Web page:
The Liberty Forum was kind enough to ask me to participate in a discussion of “Islam and Constitutionalism.” The lead essay was by Professor Sohail Hashmi from Mount Holyoke, and I responded along with Robert Reilly from the American Foreign Policy Council and Asma Uddin from the Becket Fund. Rather than address Islamic theology head-on (I leave Islamic theology to the experts), my essay — called “Islamic Constitutionalism and Human Flourishing” — focused on a more practical question:
While Islamic constitutionalists have ideas and arguments, do they have a constituency? If they gain a meaningful constituency, can that constituency gain the numbers, resolve, and – ultimately – power to prevail against a deadly foe?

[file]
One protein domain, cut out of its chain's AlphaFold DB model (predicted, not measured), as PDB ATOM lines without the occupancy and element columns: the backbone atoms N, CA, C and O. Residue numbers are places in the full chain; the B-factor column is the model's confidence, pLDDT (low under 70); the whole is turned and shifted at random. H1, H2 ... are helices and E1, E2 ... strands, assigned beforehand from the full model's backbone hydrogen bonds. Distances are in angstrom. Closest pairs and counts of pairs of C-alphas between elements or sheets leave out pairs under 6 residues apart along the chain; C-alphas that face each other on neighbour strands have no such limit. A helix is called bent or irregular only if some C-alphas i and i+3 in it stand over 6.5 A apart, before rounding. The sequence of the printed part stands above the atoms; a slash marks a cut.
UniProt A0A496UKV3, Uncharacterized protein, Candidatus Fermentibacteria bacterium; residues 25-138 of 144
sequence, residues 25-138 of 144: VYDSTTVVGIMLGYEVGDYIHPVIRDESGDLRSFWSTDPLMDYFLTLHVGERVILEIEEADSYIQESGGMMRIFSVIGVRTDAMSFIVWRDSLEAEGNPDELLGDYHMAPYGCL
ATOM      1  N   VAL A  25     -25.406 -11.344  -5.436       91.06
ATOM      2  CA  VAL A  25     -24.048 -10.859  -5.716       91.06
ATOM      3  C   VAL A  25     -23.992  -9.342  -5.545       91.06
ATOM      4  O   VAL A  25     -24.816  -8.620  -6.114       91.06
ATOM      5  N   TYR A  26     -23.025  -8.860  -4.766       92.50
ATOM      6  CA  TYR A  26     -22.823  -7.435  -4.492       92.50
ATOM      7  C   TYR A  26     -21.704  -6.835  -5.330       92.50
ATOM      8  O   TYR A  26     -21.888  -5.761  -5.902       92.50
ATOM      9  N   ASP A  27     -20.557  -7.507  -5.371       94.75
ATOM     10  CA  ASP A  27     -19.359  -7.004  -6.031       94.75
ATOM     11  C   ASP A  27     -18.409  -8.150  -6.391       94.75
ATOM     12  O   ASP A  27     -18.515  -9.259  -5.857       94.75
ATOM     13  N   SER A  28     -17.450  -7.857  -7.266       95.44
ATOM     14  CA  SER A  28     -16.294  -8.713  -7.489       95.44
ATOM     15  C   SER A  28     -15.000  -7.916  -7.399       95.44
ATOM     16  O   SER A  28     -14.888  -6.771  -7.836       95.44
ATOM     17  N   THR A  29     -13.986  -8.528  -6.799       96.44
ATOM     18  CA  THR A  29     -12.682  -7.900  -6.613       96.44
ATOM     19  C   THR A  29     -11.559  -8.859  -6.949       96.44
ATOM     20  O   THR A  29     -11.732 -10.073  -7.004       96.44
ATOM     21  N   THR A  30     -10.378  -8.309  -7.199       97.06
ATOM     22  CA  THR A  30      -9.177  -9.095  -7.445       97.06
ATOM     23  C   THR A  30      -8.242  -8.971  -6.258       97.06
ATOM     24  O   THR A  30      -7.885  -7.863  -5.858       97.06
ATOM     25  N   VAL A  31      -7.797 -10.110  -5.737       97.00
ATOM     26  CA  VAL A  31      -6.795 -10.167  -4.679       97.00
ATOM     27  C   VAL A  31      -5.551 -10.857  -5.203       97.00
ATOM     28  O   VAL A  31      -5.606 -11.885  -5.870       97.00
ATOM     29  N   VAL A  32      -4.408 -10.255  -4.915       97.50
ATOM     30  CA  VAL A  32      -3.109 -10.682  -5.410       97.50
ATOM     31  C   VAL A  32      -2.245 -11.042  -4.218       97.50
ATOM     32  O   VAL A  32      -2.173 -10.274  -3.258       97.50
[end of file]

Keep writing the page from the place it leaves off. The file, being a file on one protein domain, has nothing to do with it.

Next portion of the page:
My (pessimistic) partial answer:
The battle for the heart of Islam can only be won within Islam, and it is and will be not merely – or perhaps not even principally – a contest of ideas, but a literal battle on many battlefields. While the parallels between the growth of natural law and constitutionalism in the West will of course not be exact, at some point there must exist constituencies large enough – and strong enough – to force the king to sign the Magna Carta (so to speak) or to hold the line against a quite literal onslaught of Islamist foes. After all, when Hamas took power in Gaza, one of its first acts was to hurl its opponents from high buildings. Those are not men who reform or surrender power easily.
I invite you to read the entire exchange.